American Indian Painting of the Southwest and Plains Areas
The University of New Mexico Press, 1968
Hardcover, no slip jacket. First Edition, 425 pages
Dedication of title page “A Gift—From Mary Alice Bouilin ‘69”
Condition: very good condition - missing jacket.
Provenance: from the estate of Frances Balcomb
From the Book:
Long before the coming of Columbus, North America had produced an art of striking beauty and strength, expressing both action and thought in a highly symbolic and abstract style. American Indians, in the painting that was an unselfconscious part of their daily life, had developed to an advanced stage many of the characteristics considered modern in art. Yet this Indian painting, one of the truly fine arts of the world, remains little known in its own land.
Here Dorothy Dunn describes and interprets this painting as it evolved among the tribes of the Southwest and Great Plains. She traces the development of styles, motifs, techniques, and materials from prehistoric times down through the heydays of the Pueblos, Navajo, Apache, Sioux, Cheyenne, Arapaho, and Kiowa into the recent renaissance highlighted by the work of such artists as Andrew Tsihnahjinnie, Ha-SoDe, Fred Kabotie, Oscar Howe, Pablita Velarde, and Anthony Da.
The kinds of art Miss Dunn discusses include the pictographs which the Southwestern Indians drew on bark, bone, skin, and wood and the petroglyphs with which they turned whole canyon walls into galleries of heroic beings; the paintings that decorated Mimbres pottery; the murals with which the Pueblos covered the walls of their kivas; the sandpaintings that were and are a part of Navajo ceremonial dances; the records painted on buffalo hides by the Plains Indians to serve as robes and tipis or as calendars of personal and tribal history.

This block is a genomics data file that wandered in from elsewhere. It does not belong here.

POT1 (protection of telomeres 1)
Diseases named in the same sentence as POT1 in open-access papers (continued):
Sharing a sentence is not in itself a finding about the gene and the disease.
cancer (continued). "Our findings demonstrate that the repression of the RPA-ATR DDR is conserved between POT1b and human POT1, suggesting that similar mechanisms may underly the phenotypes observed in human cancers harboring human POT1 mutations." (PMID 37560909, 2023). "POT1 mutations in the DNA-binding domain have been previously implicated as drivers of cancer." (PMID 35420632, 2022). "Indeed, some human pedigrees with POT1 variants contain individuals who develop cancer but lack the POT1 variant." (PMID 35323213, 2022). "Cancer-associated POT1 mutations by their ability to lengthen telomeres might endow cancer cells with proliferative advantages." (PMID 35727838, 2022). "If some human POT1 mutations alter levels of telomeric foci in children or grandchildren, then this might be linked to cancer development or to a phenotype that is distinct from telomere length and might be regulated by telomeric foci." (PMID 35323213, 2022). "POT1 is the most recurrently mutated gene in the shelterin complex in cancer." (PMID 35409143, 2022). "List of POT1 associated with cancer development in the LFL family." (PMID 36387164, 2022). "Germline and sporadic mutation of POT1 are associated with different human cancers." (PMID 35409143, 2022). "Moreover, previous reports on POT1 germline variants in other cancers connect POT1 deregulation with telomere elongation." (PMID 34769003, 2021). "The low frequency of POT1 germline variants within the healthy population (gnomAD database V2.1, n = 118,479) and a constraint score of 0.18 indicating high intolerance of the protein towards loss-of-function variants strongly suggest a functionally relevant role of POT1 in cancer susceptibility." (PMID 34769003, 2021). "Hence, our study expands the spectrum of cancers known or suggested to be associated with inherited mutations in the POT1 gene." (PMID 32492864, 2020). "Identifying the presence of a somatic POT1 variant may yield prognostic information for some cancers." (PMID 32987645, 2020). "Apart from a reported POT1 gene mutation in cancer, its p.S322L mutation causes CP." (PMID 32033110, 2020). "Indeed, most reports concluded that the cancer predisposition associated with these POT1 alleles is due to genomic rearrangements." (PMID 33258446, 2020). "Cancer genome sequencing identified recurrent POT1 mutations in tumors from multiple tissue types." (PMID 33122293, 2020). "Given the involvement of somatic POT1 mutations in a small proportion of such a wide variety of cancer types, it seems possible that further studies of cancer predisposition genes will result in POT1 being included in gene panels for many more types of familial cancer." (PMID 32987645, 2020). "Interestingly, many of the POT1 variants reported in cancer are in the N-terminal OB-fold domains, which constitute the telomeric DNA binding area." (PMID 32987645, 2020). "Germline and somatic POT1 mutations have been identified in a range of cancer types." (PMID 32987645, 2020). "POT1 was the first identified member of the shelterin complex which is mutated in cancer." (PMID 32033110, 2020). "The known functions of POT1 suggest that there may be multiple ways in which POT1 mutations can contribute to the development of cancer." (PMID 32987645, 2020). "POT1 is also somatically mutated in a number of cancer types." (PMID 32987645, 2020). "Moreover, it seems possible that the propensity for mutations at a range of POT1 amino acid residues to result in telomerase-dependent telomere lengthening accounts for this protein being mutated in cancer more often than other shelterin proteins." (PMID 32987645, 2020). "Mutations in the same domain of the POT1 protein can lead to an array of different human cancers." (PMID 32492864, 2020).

For the Southwestern Indians, painting was a natural part of all the arts and ceremonies through which they expressed their perception of the universe and their sense of identification with nature. It was wholly lacking in individualism, included no portraits, singled out no artists. But the roving life of the Plains Indians produced a more personal art. Their painted hides were records of an individual's exploits intended, not to supplicate or appease unearthly powers, but to gain prestige within the tribe and proclaim invincibility to an enemy. Plains painting served man-to-man relationships, Southwestern painting those of man to nature, man to God.
Such characteristics, and the ways they persist in contemporary Indian painting, are documented by the 157 examples Miss Dunn has chosen to illustrate her story. Thirty-three of these pictures, in full color, are here published for the first time.